Chandos Reviews

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The chemistry between the Chandos Symphony Orchestra and its conductor Michael Lloyd is something unique, as was confirmed by Sunday's concert celebrating 30 years of the orchestra's existence and Lloyd's 20 years at its helm.

Chandos' policy of only holding weekend rehearsals during the fortnight before each concert can only work with a conductor as dedicated and methodical as Lloyd, though, truth to tell, there were aspects of this particular event where I felt a couple more rehearsals would have settled the players into a more confident sense of delivery.

And nowhere more was this apparent than in an engrossing account of the Enigma Variations, composed right here under the shadow of the hills by Malvern's favourite son, Edward Elgar.

After a fizzing, exuberant Shostakovich Festive Overture, the introspective Variations dug deep into the technical resources of the players, and I mean no disrespect when I comment that this less than streamlined performance was probably something very close to those Elgar would have heard in the early years of this masterpiece's existence — British orchestral music had certainly never known anything like it.

None other than the world's greatest-ever conductor, Gustav Mahler, conducted the Variations in New York just at the time that he was completing his valedictory symphonic song-cycle Das Lied von der Erde.

Though scarcely celebratory in one sense, in another this performance of the Mahler celebrated the sheer expertise and commitment of these amazing part-time players.

The vocal soloists — tenor Jeffrey Lloyd-Roberts and mezzo Anne-Marie Owens (what an unforgettable "Abschied" she gave us!) — projected magnificently in this difficult acoustic, but it was the contribution of Lloyd's orchestra, not least the spine-tingling oboe, which set the seal on this memorable experience.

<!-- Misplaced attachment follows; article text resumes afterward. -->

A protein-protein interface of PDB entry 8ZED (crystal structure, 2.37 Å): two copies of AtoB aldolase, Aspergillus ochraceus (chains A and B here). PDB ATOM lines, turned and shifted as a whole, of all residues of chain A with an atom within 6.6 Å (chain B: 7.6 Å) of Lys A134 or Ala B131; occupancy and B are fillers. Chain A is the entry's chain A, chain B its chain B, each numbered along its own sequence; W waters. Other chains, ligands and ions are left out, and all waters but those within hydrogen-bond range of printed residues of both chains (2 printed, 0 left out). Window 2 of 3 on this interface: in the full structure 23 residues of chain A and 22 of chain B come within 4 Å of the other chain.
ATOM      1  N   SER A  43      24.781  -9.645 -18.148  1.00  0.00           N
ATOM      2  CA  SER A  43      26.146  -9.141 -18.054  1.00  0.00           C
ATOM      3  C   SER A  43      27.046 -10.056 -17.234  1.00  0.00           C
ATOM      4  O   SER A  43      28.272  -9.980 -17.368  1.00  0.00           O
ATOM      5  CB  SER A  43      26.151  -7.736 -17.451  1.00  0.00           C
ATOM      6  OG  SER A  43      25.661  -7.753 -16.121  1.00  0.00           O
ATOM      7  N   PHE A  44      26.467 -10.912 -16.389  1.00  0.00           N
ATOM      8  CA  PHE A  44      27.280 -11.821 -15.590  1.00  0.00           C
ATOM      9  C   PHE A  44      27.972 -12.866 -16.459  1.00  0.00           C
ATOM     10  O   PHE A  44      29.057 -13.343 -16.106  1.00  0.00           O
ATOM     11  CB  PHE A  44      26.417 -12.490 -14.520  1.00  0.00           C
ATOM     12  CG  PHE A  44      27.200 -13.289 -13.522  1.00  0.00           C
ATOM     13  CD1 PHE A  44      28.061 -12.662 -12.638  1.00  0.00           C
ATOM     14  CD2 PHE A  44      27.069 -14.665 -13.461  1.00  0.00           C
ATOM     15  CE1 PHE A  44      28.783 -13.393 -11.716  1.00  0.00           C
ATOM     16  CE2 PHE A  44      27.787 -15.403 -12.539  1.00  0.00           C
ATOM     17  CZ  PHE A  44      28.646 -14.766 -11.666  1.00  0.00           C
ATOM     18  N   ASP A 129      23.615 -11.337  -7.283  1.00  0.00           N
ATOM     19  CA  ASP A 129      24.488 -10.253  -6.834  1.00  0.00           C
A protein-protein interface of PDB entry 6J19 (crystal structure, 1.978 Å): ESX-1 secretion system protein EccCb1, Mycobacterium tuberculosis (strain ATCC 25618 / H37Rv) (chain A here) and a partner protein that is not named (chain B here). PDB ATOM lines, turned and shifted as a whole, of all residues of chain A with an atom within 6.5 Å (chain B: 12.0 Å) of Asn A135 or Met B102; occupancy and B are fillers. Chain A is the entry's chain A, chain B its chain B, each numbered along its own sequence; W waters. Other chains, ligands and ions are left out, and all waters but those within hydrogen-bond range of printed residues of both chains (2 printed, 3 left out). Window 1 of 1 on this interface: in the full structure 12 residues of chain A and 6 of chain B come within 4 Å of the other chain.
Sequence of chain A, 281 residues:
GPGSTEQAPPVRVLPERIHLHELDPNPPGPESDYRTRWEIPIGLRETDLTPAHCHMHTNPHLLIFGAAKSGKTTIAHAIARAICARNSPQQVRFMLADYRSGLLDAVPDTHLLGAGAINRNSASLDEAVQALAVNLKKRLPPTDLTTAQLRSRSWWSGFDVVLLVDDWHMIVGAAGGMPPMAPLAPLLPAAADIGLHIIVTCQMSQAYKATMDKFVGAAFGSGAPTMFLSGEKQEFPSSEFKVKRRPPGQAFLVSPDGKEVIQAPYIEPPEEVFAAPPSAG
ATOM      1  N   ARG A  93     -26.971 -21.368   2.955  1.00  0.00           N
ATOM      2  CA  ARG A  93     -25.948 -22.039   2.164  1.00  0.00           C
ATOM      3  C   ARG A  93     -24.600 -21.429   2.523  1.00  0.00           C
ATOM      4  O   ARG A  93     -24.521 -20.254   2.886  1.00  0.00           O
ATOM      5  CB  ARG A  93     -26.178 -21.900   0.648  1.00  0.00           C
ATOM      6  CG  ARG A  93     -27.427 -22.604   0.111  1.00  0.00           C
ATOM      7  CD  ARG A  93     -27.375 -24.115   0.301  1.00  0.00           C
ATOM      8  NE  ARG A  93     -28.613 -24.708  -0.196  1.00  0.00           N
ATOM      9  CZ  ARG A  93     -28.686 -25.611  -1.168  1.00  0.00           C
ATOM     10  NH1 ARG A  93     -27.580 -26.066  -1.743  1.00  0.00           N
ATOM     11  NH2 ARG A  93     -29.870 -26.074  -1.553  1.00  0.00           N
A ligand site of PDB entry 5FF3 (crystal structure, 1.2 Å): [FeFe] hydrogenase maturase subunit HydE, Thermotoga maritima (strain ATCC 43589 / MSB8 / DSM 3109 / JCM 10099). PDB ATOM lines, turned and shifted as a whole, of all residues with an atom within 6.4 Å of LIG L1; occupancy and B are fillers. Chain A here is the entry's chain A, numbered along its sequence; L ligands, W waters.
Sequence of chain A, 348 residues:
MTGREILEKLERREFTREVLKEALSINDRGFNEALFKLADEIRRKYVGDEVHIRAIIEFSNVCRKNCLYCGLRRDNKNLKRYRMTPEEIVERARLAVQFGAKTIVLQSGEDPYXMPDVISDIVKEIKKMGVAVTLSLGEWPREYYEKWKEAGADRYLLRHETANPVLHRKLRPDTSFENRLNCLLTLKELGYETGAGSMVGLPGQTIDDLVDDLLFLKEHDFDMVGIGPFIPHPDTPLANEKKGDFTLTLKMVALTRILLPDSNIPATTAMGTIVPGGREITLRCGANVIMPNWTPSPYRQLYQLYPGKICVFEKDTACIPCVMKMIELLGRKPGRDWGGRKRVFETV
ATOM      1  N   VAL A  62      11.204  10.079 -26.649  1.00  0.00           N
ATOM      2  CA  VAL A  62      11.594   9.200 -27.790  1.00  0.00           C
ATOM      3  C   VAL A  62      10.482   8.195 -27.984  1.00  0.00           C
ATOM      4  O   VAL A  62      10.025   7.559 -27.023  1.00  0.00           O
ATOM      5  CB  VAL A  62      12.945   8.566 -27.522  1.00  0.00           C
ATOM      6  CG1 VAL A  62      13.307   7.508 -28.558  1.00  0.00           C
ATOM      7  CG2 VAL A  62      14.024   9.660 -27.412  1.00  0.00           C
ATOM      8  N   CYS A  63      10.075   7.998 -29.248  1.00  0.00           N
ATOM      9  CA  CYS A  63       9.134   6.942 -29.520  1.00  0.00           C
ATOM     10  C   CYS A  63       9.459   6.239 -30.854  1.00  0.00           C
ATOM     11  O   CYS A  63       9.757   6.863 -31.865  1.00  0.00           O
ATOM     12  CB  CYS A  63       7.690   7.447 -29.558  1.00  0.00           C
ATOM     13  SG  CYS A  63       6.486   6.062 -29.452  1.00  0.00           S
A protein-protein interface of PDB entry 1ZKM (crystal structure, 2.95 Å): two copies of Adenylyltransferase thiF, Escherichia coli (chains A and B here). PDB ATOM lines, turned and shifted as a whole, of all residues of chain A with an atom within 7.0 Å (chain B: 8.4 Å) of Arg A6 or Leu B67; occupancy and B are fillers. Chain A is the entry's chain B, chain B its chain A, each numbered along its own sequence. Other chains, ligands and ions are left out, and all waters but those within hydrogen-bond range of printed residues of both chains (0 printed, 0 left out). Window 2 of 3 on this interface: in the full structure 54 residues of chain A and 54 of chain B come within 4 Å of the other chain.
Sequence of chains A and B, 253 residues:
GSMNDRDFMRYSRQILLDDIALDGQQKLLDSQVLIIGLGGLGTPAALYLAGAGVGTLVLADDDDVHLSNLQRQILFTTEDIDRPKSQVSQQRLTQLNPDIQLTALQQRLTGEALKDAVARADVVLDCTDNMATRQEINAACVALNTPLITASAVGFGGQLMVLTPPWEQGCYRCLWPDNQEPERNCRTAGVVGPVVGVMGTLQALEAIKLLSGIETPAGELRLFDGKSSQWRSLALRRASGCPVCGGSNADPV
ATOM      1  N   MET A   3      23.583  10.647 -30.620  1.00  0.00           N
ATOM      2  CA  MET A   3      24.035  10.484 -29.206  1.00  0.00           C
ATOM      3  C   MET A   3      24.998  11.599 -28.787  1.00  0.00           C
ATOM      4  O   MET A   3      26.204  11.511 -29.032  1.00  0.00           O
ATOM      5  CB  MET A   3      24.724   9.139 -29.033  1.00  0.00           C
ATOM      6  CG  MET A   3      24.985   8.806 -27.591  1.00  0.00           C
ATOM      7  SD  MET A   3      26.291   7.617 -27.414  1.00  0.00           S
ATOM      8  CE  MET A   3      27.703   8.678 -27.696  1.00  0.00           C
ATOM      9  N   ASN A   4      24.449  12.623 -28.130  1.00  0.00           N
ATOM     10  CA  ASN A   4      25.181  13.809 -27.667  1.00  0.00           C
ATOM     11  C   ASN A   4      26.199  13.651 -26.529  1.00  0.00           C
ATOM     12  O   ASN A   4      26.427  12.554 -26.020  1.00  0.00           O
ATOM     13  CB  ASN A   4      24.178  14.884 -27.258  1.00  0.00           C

Christopher Morley

The 30th Anniversary of the Chandos coincided with 20 years of association with conductor Michael Lloyd, so there was plenty of reason for rejoicing.

A well-tuned, rousing brass and timpani fanfare erupted into an exhilarating performance of Festive Overture by Shostakovich, where the animated strings, woodwind and cymbals raised ihc roof in celebration.

The Enigma Variations by Elgar was a popular choice for the very large audience. A lovely interpretation was delivered involving gorgeous cellos, rushing strings, super bassoons, colourful woodwind, mellow horns and an important viola solo.

Distinguished soloists Anne-Marie Owens (mezzo soprano) and Jeffrey Lloyd Roberts (tenor) joined the orchestra for Mahler's emotive and spiritual work Das Lied van der Erde, which demands very large orchestral forces, an ideal piece for the exceptional Chandos.

Bringing atmospheric textures of celestial strings and harp, laughing brass, jolly woodwind, with super solo passages by flute. oboe and lead violinist, all the musicians performed with sensitivity.

The closing bars, soprano singing "Ewig, ewig..." (forever) with ethereal orchestration including a gong, celeste, bassoon, low brass and strings were most beautiful.

A champagne reception was held after this memorable concert, during which thanks and presentations were made.

Jill Hopkins

A wonderful account of Elgar's Cello Concerto by the winner of Chandos's 2005 Young Musician Competition was the centrepiece of a brilliant concert from Chandos Symphony Orchestra in the Forum Theatre, Malvern on 7th September last.

Jessica Hayes is in her final year at the Royal Academy of Music and she showed extraordinary maturity in her interpretation. Playing throughout with the most wonderfully rich and full tone — no doubt helped by the Nicola Gagliano cello of 1764 lent to her by the RAM — she gave a reading which concentrated more on the shadow and subtext of the work, rather than on its big emotional tug. There was an intense inner light to this performance which revealed more of the true spirit of Elgar than many a highly charged emotional one. The reserved dignity of her playing resulted in all sorts of magical touches, but for me it was the inwardness of the final diminuendo that set the seal on this fine performance. Support from the orchestra was splendid and not once was the soloist overwhelmed by Elgar's rich scoring.

Guest conductor Richard Laing must have had a hard task directing an orchestra which for twenty years has been led almost exclusively by the consummate and experienced musician Michael Lloyd. But Richard Laing obviously knew his scores extremely well and was true to the composers' wishes throughout the evening. He shared Jessica Hayes' view of the Elgar and led the orchestra through the concerto with scrupulous flexibility and dedication.